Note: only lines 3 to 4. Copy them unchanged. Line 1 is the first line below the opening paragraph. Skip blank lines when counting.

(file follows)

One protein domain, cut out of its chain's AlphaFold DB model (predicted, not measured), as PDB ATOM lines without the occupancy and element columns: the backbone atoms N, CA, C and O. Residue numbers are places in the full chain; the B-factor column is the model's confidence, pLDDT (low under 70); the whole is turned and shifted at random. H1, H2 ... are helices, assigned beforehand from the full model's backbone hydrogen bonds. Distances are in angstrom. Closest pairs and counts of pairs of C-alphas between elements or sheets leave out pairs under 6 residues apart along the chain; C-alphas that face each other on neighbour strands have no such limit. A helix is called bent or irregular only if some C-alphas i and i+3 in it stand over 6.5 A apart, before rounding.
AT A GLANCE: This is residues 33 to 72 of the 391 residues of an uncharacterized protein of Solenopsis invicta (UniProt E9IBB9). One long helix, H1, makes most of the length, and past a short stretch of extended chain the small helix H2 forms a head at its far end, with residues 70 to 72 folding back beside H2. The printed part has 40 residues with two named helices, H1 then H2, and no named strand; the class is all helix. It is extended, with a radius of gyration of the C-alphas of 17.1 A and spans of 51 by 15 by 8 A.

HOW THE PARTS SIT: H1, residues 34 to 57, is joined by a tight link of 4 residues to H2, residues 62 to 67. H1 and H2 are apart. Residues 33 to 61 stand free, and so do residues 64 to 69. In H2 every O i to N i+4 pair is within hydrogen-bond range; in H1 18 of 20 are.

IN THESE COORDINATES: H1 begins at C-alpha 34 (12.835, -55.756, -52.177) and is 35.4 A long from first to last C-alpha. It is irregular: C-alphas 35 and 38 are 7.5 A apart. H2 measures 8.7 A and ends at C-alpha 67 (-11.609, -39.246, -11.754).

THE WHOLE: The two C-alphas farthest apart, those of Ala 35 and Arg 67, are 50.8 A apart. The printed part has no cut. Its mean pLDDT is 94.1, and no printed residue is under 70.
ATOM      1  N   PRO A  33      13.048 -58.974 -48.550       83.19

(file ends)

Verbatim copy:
IN THESE COORDINATES: H1 begins at C-alpha 34 (12.835, -55.756, -52.177) and is 35.4 A long from first to last C-alpha. It is irregular: C-alphas 35 and 38 are 7.5 A apart. H2 measures 8.7 A and ends at C-alpha 67 (-11.609, -39.246, -11.754).

THE WHOLE: The two C-alphas farthest apart, those of Ala 35 and Arg 67, are 50.8 A apart. The printed part has no cut. Its mean pLDDT is 94.1, and no printed residue is under 70.